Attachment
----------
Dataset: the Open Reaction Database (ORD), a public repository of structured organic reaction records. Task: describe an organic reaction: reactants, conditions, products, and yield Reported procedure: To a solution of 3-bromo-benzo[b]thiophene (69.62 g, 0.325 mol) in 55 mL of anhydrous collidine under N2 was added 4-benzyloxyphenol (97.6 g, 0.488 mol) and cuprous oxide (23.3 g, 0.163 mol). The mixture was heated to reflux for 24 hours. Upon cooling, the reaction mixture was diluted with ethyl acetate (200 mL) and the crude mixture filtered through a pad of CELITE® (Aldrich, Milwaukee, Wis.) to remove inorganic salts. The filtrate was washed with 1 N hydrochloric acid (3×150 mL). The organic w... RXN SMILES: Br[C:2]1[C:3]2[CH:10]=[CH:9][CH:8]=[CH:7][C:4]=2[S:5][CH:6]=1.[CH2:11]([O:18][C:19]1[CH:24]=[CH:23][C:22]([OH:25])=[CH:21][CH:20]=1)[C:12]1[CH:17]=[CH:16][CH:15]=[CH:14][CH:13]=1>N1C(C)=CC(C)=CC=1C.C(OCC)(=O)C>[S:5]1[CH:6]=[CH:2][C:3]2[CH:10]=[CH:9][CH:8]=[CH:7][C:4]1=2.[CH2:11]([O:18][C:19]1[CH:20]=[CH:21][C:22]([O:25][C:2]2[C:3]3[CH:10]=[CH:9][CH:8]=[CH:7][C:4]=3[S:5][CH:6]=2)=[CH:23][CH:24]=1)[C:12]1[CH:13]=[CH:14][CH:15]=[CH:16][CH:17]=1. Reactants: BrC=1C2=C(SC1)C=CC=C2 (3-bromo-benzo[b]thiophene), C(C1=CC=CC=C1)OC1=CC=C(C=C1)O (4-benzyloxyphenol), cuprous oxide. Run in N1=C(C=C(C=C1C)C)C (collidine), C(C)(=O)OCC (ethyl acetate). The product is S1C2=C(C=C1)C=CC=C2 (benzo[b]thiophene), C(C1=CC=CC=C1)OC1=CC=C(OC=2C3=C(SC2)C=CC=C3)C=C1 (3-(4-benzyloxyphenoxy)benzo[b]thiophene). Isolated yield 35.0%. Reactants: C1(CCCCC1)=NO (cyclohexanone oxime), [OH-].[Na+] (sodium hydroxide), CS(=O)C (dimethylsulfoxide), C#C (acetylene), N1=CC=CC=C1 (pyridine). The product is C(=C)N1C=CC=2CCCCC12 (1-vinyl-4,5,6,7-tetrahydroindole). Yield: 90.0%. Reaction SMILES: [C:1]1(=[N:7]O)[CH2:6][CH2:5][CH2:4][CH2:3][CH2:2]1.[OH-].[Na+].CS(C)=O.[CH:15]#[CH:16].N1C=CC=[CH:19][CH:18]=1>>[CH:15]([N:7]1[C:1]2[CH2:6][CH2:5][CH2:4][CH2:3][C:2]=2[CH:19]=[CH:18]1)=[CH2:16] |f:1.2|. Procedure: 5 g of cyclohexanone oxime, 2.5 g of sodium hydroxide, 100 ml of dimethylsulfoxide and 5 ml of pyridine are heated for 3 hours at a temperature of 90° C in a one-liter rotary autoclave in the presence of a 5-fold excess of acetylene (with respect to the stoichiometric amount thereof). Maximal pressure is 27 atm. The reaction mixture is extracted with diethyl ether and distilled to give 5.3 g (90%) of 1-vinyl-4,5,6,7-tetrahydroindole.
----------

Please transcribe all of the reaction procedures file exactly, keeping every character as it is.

Dataset: the Open Reaction Database (ORD), a public repository of structured organic reaction records. Task: describe an organic reaction: reactants, conditions, products, and yield Reported procedure: To a solution of 3-bromo-benzo[b]thiophene (69.62 g, 0.325 mol) in 55 mL of anhydrous collidine under N2 was added 4-benzyloxyphenol (97.6 g, 0.488 mol) and cuprous oxide (23.3 g, 0.163 mol). The mixture was heated to reflux for 24 hours. Upon cooling, the reaction mixture was diluted with ethyl acetate (200 mL) and the crude mixture filtered through a pad of CELITE® (Aldrich, Milwaukee, Wis.) to remove inorganic salts. The filtrate was washed with 1 N hydrochloric acid (3×150 mL). The organic w... RXN SMILES: Br[C:2]1[C:3]2[CH:10]=[CH:9][CH:8]=[CH:7][C:4]=2[S:5][CH:6]=1.[CH2:11]([O:18][C:19]1[CH:24]=[CH:23][C:22]([OH:25])=[CH:21][CH:20]=1)[C:12]1[CH:17]=[CH:16][CH:15]=[CH:14][CH:13]=1>N1C(C)=CC(C)=CC=1C.C(OCC)(=O)C>[S:5]1[CH:6]=[CH:2][C:3]2[CH:10]=[CH:9][CH:8]=[CH:7][C:4]1=2.[CH2:11]([O:18][C:19]1[CH:20]=[CH:21][C:22]([O:25][C:2]2[C:3]3[CH:10]=[CH:9][CH:8]=[CH:7][C:4]=3[S:5][CH:6]=2)=[CH:23][CH:24]=1)[C:12]1[CH:13]=[CH:14][CH:15]=[CH:16][CH:17]=1. Reactants: BrC=1C2=C(SC1)C=CC=C2 (3-bromo-benzo[b]thiophene), C(C1=CC=CC=C1)OC1=CC=C(C=C1)O (4-benzyloxyphenol), cuprous oxide. Run in N1=C(C=C(C=C1C)C)C (collidine), C(C)(=O)OCC (ethyl acetate). The product is S1C2=C(C=C1)C=CC=C2 (benzo[b]thiophene), C(C1=CC=CC=C1)OC1=CC=C(OC=2C3=C(SC2)C=CC=C3)C=C1 (3-(4-benzyloxyphenoxy)benzo[b]thiophene). Isolated yield 35.0%. Reactants: C1(CCCCC1)=NO (cyclohexanone oxime), [OH-].[Na+] (sodium hydroxide), CS(=O)C (dimethylsulfoxide), C#C (acetylene), N1=CC=CC=C1 (pyridine). The product is C(=C)N1C=CC=2CCCCC12 (1-vinyl-4,5,6,7-tetrahydroindole). Yield: 90.0%. Reaction SMILES: [C:1]1(=[N:7]O)[CH2:6][CH2:5][CH2:4][CH2:3][CH2:2]1.[OH-].[Na+].CS(C)=O.[CH:15]#[CH:16].N1C=CC=[CH:19][CH:18]=1>>[CH:15]([N:7]1[C:1]2[CH2:6][CH2:5][CH2:4][CH2:3][C:2]=2[CH:19]=[CH:18]1)=[CH2:16] |f:1.2|. Procedure: 5 g of cyclohexanone oxime, 2.5 g of sodium hydroxide, 100 ml of dimethylsulfoxide and 5 ml of pyridine are heated for 3 hours at a temperature of 90° C in a one-liter rotary autoclave in the presence of a 5-fold excess of acetylene (with respect to the stoichiometric amount thereof). Maximal pressure is 27 atm. The reaction mixture is extracted with diethyl ether and distilled to give 5.3 g (90%) of 1-vinyl-4,5,6,7-tetrahydroindole.